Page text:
Gov. Mark Dayton stormed out of a public meeting about the State Capitol restoration on Tuesday, after accusing a Republican state lawmaker of playing politics with decisions about a set of Civil War paintings and their placement in the soon-to-reopen building.
“If this commission gets hijacked for political purposes, I’ll resign from it,” Dayton said at the meeting of the Capitol Preservation Commission. He cited a recent memo by state Rep. Matt Dean, R-Dellwood, to his House colleagues arguing against what he alleged was a move by the administration to remove one or several Civil War paintings.
“The Capitol should not be designed around the likes and dislikes of any temporary tenant,” Dean wrote in the memo.
“I won’t allow this to become the new norm,” Dayton said. Then he got up and left, leaving a room full of prominent state lawmakers, state officials, citizen members and others momentarily befuddled. He later clarified that he wasn’t actually resigning from the commission.
Department of Administration Commissioner Matt Massman took over the meeting, and after further discussion the commission voted to recommend to the Minnesota Historical Society that four Civil War paintings be returned to their original spots in one of the Capitol’s grandest spaces, the Governor’s Reception Room. The Historical Society’s board has the final decision.
At a news conference later in the afternoon, Dayton reiterated that he believed House Republicans were trying to make political hay out of disagreements over the paintings’ placement: “I’m not going to sit around and be part of that contrivance,” the DFL governor said. He said he would not try to influence the Historical Society’s decision.
Dayton said he believed the art kerfuffle was an attempt by Republicans to distract from their inaction in addressing an expected spike in MNsure premiums in January. He also alleged that Dean, who is considering a 2018 bid for governor, was using the issue to bolster his own conservative credentials.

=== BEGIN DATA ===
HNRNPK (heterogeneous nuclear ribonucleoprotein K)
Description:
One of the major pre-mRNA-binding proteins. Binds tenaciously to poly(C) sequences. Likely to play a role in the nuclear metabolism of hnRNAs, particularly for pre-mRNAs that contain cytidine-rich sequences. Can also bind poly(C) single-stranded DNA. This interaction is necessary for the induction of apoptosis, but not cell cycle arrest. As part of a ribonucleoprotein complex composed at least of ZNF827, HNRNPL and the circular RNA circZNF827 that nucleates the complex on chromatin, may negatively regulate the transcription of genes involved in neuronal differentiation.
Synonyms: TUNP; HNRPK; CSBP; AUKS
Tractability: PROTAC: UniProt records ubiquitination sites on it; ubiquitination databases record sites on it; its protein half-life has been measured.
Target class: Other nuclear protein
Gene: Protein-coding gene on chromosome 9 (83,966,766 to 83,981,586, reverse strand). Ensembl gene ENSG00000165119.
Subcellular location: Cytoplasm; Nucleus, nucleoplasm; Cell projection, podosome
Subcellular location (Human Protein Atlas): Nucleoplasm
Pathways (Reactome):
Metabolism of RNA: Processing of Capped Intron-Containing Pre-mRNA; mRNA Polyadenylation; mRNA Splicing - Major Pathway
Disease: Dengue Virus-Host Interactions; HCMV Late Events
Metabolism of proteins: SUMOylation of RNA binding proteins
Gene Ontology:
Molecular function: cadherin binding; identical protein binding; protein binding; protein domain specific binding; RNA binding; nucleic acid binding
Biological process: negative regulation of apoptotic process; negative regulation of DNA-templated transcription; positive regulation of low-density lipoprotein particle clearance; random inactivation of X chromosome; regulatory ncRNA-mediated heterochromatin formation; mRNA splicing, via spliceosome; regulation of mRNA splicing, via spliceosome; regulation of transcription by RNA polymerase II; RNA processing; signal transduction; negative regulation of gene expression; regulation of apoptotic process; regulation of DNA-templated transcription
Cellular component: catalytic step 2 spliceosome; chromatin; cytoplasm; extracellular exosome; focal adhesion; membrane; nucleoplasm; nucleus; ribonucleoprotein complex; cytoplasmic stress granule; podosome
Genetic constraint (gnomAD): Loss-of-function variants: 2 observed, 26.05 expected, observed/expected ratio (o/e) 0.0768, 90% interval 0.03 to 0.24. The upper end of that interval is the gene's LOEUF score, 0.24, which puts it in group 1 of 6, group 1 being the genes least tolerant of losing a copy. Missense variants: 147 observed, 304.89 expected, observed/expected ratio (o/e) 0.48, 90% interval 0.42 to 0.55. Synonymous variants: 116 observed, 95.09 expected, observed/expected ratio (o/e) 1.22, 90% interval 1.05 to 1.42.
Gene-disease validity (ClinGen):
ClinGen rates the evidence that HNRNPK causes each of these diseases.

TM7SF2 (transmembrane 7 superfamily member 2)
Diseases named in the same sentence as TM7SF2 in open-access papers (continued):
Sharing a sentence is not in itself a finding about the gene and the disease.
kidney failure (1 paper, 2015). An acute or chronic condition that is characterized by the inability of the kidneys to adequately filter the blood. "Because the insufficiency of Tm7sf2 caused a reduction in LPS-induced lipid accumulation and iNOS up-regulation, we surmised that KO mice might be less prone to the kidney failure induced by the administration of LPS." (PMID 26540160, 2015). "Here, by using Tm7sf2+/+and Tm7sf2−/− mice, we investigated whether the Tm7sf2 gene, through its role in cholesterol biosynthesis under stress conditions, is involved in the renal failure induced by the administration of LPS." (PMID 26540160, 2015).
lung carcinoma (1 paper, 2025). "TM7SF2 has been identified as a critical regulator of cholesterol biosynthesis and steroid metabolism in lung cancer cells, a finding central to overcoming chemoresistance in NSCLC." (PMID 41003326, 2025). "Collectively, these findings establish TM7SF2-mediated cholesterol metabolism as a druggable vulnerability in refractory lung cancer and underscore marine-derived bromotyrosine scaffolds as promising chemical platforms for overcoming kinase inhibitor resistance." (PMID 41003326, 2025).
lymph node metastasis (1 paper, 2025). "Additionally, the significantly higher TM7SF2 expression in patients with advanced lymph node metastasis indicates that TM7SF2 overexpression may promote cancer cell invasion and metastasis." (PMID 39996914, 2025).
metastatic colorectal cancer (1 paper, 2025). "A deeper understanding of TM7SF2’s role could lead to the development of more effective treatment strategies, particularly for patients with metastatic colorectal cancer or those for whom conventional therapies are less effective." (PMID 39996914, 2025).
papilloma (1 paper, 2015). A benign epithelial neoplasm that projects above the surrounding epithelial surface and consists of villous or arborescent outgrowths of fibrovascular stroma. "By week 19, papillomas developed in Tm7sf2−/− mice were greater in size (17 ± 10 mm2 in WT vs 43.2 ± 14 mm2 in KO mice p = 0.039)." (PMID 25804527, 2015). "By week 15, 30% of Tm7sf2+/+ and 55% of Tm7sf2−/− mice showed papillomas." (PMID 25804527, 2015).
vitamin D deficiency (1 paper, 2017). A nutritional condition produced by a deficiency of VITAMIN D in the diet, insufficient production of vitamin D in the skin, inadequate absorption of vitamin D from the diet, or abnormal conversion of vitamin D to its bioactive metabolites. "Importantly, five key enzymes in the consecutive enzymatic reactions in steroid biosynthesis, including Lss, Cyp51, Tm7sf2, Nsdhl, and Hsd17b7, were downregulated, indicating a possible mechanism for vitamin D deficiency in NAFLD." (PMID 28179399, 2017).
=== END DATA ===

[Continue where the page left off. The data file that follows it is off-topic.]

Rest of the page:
“No, this was done because we’re supposed to do our job on the Capitol Preservation Commission, which is to preserve the Capitol,” Dean said. He added: “The governor has yelled at me before, he probably will again.”
Before the Capitol closed for renovation, there were six large, painted Civil War scenes in the Governor’s Office: four in the Reception Room, and two in an anteroom leading into the larger room. Minnesota governors use the Reception Room for news conferences and other public events, for Cabinet meetings and often for legislative negotiations.
Dayton first remarked several years ago that he thought such a heavy focus on Civil War paintings was perhaps outdated.
“Is that broadly representative of 150 years of Minnesota history? Clearly it’s not,” Dayton reiterated Tuesday. Since he first raised the issue, several committees and subcommittees of legislators and citizens have struggled with questions of where and how the Capitol’s vast art holdings should be displayed.
“I think it’s really important we keep those paintings,” House Speaker Kurt Daudt, R-Crown, said at the meeting. “I realize it’s controversial, but I think it would be more controversial to remove them. I think it would be a disgrace to the soldiers who fought in the Civil War for Minnesota.”
Many of those veterans helped build the Capitol, which was completed in 1905; supporters of keeping the paintings in place said the building itself was meant to be a Civil War memorial. “The bloodstains of history can’t be washed away by removing a picture,” said Rep. Dean Urdahl, R-Grove City, who has written books about Minnesota history.
But Rep. Diane Loeffler, DFL-Minneapolis, said those contributions could still be properly honored even if room were to be made in the Reception Room for newer art. “I personally think a Civil War room would be more effective to tell that story to all visitors.”
Two other Reception Room paintings are more likely to be removed, though no final decisions have been made. Both depict scenes of interaction between Minnesota settlers and several American Indian tribes, and some Indian activists have criticized the paintings for historical inaccuracy.
Urdahl said he wants those painting to remain, too: “They are part of the story of Minnesota, the good and the bad, and they deserve to be explained.”